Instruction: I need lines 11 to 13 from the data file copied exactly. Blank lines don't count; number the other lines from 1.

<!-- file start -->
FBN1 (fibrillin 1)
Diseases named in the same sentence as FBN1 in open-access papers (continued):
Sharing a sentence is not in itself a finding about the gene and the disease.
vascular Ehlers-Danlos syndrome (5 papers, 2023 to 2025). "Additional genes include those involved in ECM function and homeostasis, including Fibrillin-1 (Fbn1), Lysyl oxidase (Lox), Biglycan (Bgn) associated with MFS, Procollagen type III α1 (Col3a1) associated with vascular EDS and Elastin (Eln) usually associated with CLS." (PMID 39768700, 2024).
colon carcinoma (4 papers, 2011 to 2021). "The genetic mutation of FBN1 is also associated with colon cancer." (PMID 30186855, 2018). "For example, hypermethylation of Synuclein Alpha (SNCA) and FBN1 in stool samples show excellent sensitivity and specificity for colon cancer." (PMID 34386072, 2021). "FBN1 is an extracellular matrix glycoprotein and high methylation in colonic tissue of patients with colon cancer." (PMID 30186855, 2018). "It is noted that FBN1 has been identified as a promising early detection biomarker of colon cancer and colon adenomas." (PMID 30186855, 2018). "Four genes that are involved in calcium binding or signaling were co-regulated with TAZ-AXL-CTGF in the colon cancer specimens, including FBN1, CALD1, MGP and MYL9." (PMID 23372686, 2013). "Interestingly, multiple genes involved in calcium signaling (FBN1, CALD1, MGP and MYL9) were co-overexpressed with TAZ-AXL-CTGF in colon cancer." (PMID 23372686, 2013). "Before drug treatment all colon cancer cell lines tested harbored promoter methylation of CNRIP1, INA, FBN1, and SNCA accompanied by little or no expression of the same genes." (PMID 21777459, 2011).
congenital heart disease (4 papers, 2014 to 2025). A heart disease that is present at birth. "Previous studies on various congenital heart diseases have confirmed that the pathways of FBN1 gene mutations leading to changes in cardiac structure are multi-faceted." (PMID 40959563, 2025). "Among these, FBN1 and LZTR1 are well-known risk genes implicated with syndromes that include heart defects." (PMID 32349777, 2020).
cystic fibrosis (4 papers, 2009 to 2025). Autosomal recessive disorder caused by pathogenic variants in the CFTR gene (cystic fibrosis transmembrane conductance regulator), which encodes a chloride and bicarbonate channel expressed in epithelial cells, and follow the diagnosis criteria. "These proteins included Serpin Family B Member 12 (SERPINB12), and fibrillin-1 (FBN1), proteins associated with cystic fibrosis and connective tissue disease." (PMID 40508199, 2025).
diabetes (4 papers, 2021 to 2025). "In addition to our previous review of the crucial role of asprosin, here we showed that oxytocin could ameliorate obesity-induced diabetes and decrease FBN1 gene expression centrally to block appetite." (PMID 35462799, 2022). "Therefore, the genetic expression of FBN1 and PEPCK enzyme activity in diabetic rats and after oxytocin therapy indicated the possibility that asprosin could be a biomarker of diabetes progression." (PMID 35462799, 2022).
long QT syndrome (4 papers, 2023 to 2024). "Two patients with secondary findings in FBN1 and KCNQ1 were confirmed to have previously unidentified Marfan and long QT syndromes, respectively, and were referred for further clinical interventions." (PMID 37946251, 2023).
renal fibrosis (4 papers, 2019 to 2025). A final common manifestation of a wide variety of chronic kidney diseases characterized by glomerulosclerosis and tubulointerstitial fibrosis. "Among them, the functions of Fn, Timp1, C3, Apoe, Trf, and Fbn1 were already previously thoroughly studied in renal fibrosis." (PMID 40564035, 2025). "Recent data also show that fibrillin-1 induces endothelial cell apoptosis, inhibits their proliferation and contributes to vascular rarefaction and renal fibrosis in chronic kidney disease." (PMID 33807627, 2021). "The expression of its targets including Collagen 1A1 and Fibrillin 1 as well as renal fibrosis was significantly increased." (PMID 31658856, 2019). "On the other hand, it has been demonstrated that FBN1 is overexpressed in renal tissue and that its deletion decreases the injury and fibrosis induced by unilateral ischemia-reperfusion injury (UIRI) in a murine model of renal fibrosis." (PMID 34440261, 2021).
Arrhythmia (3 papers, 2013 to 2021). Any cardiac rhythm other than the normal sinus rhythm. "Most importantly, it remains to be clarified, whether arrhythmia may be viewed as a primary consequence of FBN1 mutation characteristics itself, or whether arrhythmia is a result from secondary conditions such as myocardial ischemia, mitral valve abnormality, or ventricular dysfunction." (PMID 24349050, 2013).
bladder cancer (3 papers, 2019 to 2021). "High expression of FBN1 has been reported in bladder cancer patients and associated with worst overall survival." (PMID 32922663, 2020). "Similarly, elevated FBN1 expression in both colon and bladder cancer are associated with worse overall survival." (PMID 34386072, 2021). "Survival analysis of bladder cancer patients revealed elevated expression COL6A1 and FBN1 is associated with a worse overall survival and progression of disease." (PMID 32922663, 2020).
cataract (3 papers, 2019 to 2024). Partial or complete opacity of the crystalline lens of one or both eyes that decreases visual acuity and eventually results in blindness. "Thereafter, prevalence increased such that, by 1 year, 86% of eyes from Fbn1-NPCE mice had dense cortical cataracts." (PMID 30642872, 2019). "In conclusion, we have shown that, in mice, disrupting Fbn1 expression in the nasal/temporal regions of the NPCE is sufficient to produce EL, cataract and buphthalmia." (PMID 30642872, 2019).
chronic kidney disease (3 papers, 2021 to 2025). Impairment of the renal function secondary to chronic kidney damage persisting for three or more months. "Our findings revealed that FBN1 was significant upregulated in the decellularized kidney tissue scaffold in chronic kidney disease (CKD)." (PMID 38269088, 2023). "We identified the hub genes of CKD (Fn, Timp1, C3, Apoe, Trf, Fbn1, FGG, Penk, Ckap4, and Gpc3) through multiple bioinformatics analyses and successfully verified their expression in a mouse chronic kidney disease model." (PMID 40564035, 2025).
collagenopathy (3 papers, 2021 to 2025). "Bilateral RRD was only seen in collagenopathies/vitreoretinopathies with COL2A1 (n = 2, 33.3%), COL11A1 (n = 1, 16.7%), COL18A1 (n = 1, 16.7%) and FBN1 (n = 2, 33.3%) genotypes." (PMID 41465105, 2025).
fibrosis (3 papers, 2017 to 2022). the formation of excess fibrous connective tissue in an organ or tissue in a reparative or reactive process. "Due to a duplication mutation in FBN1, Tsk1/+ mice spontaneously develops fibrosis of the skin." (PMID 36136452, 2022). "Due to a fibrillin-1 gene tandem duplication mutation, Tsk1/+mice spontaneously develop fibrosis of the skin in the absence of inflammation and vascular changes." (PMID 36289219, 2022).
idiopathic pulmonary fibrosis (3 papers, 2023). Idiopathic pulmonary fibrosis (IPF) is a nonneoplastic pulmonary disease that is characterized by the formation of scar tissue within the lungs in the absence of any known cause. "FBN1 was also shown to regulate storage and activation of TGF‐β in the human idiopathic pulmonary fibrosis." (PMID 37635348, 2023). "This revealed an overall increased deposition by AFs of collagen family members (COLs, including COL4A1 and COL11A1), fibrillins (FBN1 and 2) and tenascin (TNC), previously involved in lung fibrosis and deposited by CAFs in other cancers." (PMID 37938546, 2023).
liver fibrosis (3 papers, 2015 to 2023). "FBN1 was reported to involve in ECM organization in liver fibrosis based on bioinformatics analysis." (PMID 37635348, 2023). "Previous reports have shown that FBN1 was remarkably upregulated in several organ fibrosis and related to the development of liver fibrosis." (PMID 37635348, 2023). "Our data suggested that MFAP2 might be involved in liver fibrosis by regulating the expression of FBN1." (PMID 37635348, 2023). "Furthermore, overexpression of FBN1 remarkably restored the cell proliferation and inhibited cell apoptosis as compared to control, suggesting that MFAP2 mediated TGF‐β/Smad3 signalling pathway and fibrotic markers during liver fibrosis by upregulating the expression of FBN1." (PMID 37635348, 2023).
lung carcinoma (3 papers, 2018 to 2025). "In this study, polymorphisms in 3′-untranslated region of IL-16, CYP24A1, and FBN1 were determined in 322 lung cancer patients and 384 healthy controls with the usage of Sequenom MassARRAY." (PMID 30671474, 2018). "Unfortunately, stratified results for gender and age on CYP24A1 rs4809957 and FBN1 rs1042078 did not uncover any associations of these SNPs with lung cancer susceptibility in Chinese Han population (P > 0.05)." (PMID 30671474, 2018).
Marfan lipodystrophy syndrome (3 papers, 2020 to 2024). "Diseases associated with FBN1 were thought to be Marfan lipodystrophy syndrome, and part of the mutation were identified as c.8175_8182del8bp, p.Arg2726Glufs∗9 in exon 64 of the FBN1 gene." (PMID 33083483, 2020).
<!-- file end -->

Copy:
Arrhythmia (3 papers, 2013 to 2021). Any cardiac rhythm other than the normal sinus rhythm. "Most importantly, it remains to be clarified, whether arrhythmia may be viewed as a primary consequence of FBN1 mutation characteristics itself, or whether arrhythmia is a result from secondary conditions such as myocardial ischemia, mitral valve abnormality, or ventricular dysfunction." (PMID 24349050, 2013).
bladder cancer (3 papers, 2019 to 2021). "High expression of FBN1 has been reported in bladder cancer patients and associated with worst overall survival." (PMID 32922663, 2020). "Similarly, elevated FBN1 expression in both colon and bladder cancer are associated with worse overall survival." (PMID 34386072, 2021). "Survival analysis of bladder cancer patients revealed elevated expression COL6A1 and FBN1 is associated with a worse overall survival and progression of disease." (PMID 32922663, 2020).
cataract (3 papers, 2019 to 2024). Partial or complete opacity of the crystalline lens of one or both eyes that decreases visual acuity and eventually results in blindness. "Thereafter, prevalence increased such that, by 1 year, 86% of eyes from Fbn1-NPCE mice had dense cortical cataracts." (PMID 30642872, 2019). "In conclusion, we have shown that, in mice, disrupting Fbn1 expression in the nasal/temporal regions of the NPCE is sufficient to produce EL, cataract and buphthalmia." (PMID 30642872, 2019).